Pseudomonas Afruginosa in Spas
Bacteria is common in spas due to high water temperatures and heavy bather load, which often causes inconsistent sanitation. Pseudamonas, a common pathogenic bacteria that causes folliculitis, is the most common. Folliculitis, called “Hot Tub Dermatitis” by many dermatologists, causes a skin rash by infecting the hair follicle.
The following information is being provided to you at your request. Perhaps you have called with questions regarding a rash or itching that have appeared after using a spa. These guidelines are not meant to replace professional medical advice. You are encouraged to contact a physician at any point you so desire. These directions are given to assist you in ridding the spa of a common bacteria that may be there. To keep it from growing again, it is important to follow the daily and weekly sanitizing guidelines for the spa. If you have any questions about proper sanitation, the chemical department at Ultra Modern Pool and Patio will be glad to assist you.
PSEUDOMONAS AFRUGINOSA – (PA) is a common bacteria found throughout our natural environment. It lives in soil, fresh water and moist places. PA multiplies rapidly in hot water, doubling itself approximately every 20 to 25 minutes. It is resistant to hot water up to 110 degrees. It feeds on the body oils, greases and sweat. Studies have shown that seven percent of all people carry PA on their skin, and ten percent in their lower bowel, without showing any signs or symptoms of an infection.
An infection by the PA bacteria occurs at the base of hair follicles on your body. Sometimes the rash is referred to as “Folliculitis”. As the bacteria irritates and plugs the follicles, red splotches, bumps and/or itching may occur. Such rashes are most often seen on arms, legs, and/or trunk, 8 to 48 hours after exposure. There are occasional cases where pimple-like pustules will appear. Symptoms usually disappear in seven to ten days without treatment. You are encouraged to contact a physician if so desired.
RIDDING YOUR SPA OF PSEUDOMONAS AFRUGINOSA
Follow these directions completely to rid your spa of bacteria. If you omit or change a step, it is likely that the bacteria will remain and continue to grow. To prevent recurrent growth, you must maintain the recommended daily and weekly measures of sanitizer. If you don’t know what these are, call Ultra Modern Pool and Patio and ask for the chemical department.
Drain the spa completely, making sure to flush out or sponge out the filter compartment.
Fill a pail with fresh water and 8 tablespoons of sodium dichlor (granulated chlorine). NEVER ADD WATER TO CHEMICALS. ALWAYS START WITH WATER, THEN ADD CHEMICALS! Test the water in the pail to ensure that it is “shocked” to a chlorine level of at least 10 parts per million (ppm). You will probably want to wear rubber gloves and use caution in breathing the vapors.
Remove the filter cartridge and either clean or replace it. To clean a cartridge, first use a filter cleaner as per label directions. After rinsing the cartridge, completely submerge the cartridge in a 1/10 dilution of sodium hypochlorite (liquid bleach) from one to four hours. Inspect and clean the filter housing interior. Install filter grids after spa decontamination is complete.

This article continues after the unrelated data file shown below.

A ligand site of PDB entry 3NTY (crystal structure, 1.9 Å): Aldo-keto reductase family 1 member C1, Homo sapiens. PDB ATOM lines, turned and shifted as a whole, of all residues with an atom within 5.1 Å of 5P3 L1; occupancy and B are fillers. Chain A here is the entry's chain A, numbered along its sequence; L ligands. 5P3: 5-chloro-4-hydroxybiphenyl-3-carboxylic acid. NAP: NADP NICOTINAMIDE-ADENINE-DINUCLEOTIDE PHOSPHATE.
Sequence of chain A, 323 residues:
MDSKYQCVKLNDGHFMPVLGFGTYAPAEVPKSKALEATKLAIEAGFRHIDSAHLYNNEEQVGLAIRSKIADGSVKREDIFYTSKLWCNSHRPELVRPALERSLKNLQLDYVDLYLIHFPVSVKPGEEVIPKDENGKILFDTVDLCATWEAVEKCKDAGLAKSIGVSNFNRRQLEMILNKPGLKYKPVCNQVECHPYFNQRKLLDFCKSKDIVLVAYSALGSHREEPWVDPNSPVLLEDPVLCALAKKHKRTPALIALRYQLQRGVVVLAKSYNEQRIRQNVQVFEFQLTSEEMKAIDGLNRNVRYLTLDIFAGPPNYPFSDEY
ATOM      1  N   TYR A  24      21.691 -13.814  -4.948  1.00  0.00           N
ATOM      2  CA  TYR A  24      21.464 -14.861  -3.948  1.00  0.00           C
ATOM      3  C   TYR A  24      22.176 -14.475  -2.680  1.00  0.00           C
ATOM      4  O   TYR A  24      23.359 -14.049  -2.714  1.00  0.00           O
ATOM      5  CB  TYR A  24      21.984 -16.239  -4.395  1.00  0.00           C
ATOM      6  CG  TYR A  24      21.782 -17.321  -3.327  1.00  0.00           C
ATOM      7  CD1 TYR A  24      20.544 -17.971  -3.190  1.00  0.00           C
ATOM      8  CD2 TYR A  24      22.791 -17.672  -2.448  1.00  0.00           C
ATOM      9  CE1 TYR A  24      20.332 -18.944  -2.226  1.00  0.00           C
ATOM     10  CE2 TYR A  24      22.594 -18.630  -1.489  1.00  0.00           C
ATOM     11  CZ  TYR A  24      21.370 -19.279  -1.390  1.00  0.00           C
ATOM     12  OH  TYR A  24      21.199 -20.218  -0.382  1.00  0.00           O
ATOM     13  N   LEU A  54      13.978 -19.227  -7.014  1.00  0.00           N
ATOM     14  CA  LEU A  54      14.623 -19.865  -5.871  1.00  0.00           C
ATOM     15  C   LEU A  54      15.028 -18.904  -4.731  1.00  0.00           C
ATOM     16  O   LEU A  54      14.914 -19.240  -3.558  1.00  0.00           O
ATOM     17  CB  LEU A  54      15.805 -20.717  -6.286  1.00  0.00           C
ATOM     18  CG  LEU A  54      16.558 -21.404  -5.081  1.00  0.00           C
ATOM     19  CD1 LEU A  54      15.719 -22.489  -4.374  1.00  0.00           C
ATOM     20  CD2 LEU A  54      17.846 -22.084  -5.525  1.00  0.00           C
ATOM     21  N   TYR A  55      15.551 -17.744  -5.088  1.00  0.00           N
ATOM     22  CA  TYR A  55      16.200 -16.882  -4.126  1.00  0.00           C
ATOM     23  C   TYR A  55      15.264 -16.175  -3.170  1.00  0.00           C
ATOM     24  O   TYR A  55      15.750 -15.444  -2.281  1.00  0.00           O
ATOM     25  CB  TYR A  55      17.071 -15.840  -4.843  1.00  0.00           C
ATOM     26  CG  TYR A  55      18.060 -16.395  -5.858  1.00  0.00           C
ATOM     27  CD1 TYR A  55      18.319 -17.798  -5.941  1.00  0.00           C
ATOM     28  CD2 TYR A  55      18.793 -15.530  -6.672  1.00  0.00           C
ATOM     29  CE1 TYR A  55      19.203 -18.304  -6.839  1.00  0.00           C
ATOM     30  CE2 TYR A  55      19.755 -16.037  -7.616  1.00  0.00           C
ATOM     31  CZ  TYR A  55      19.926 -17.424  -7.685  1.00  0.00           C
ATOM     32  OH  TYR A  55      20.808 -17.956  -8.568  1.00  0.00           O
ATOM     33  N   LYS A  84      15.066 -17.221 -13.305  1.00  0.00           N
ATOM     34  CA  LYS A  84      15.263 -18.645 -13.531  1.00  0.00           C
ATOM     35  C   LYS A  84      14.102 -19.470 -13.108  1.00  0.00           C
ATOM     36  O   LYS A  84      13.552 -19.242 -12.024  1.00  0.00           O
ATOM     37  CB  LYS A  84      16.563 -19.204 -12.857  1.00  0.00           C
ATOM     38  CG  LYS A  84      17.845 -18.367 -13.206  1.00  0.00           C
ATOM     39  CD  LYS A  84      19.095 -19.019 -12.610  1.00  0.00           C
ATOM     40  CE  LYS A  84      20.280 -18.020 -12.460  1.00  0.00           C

Scrub the entire spa shell, including the air/jet control levers and the lip of plastic shell around the top edge of the spa with a sponge and the pail of super-chlorinated water.
Scrub the underside of the spa cover and handles with the same sponge and water.
Rinse the spa and spa cover thoroughly with a garden hose.
Fill the spa with fresh water. Shock that water to above 10 ppm. It is very important that the chlorine level stay above 10 ppm for at least 48 hours. During these 48 hours, run the jets two times per day for ten minutes each time. You do not need to drain the spa again. Rebalance spa.
Another option for removing bacterial growth that does not require scrubbing but does require emptying the spa twice — is as follows:
– Drain spa completely.
– Refill with fresh water just above the jets.
– Shock spa with 3-4 times the normal superchlorination treatment of chlorinated concentrate.
– Allow the spa to circulate for 2-3 hours. Turn the jets on several times for five minutes at a time. – – While running circulation, remove the cartridge filter and soak in a chlorine and water solution of approximately 2 tsp. of Chlorinated Concentrate to ten gallons of water or replace with new cartridge.
– Drain spa again, refill with fresh water and rebalance and sanitize.
Spa use may resume once the chlorine level lowers to 4-5 ppm (1-3 ppm if you have a Fresh Water Ozone System). An infected person should stay out of the spa until all symptoms are gone, including redness. If a person with visible symptoms re-enters the cleaned spa, it is very likely that the bacteria will again begin multiplying rapidly, necessitating draining, cleaning and shocking all over again.
To verify decontamination, shock treat the spa with 10 ppm of chlorine. Allow the spa to circulate overnight or for a period of 8-12 hours, then check the sanitizer level in the spa. If no free chlorine residual is present, excessive demand may still exist. Repeat the decontamination procedure from the first step. Prevent chlorine losses due to sunshine degradation by keeping the spa covered and/or carrying out verification step overnight. If two attempts at decontamination fail to produce a chlorine residual, contact Ultra Modern Pool & Patio for advice.
If residual free chlorine sanitizer is found in step 1, proceed with routine maintenance of the spa according to local health department requirements or ANSI/NSPI standards.
If after two successive attempts to decontaminate the spa, evidence of contamination persists, a serious problem may exist. Do not resume use of the spa until the problem has been resolved by a qualified professional.
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